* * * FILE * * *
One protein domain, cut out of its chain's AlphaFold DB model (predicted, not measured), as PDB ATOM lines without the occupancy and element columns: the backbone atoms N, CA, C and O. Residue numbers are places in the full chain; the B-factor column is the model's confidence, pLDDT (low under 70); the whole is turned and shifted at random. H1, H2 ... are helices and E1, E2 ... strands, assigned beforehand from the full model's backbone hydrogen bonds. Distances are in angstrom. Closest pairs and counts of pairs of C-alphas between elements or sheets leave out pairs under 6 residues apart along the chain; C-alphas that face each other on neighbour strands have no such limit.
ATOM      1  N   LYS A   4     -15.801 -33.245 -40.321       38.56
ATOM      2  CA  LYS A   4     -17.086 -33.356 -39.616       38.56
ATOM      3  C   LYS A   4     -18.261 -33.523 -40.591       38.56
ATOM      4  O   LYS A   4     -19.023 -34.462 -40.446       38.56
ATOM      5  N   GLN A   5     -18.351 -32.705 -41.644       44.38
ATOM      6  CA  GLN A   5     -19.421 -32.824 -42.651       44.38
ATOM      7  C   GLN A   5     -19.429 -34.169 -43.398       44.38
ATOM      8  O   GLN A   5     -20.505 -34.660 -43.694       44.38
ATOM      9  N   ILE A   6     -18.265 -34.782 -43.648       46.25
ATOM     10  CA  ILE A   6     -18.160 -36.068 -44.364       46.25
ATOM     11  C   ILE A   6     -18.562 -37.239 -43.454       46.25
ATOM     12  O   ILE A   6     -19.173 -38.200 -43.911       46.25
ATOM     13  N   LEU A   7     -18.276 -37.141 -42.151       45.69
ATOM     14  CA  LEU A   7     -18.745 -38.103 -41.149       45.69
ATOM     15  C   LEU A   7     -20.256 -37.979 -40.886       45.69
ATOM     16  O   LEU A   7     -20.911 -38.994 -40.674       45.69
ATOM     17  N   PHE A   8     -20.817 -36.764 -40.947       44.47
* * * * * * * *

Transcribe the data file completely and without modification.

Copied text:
One protein domain, cut out of its chain's AlphaFold DB model (predicted, not measured), as PDB ATOM lines without the occupancy and element columns: the backbone atoms N, CA, C and O. Residue numbers are places in the full chain; the B-factor column is the model's confidence, pLDDT (low under 70); the whole is turned and shifted at random. H1, H2 ... are helices and E1, E2 ... strands, assigned beforehand from the full model's backbone hydrogen bonds. Distances are in angstrom. Closest pairs and counts of pairs of C-alphas between elements or sheets leave out pairs under 6 residues apart along the chain; C-alphas that face each other on neighbour strands have no such limit.
ATOM      1  N   LYS A   4     -15.801 -33.245 -40.321       38.56
ATOM      2  CA  LYS A   4     -17.086 -33.356 -39.616       38.56
ATOM      3  C   LYS A   4     -18.261 -33.523 -40.591       38.56
ATOM      4  O   LYS A   4     -19.023 -34.462 -40.446       38.56
ATOM      5  N   GLN A   5     -18.351 -32.705 -41.644       44.38
ATOM      6  CA  GLN A   5     -19.421 -32.824 -42.651       44.38
ATOM      7  C   GLN A   5     -19.429 -34.169 -43.398       44.38
ATOM      8  O   GLN A   5     -20.505 -34.660 -43.694       44.38
ATOM      9  N   ILE A   6     -18.265 -34.782 -43.648       46.25
ATOM     10  CA  ILE A   6     -18.160 -36.068 -44.364       46.25
ATOM     11  C   ILE A   6     -18.562 -37.239 -43.454       46.25
ATOM     12  O   ILE A   6     -19.173 -38.200 -43.911       46.25
ATOM     13  N   LEU A   7     -18.276 -37.141 -42.151       45.69
ATOM     14  CA  LEU A   7     -18.745 -38.103 -41.149       45.69
ATOM     15  C   LEU A   7     -20.256 -37.979 -40.886       45.69
ATOM     16  O   LEU A   7     -20.911 -38.994 -40.674       45.69
ATOM     17  N   PHE A   8     -20.817 -36.764 -40.947       44.47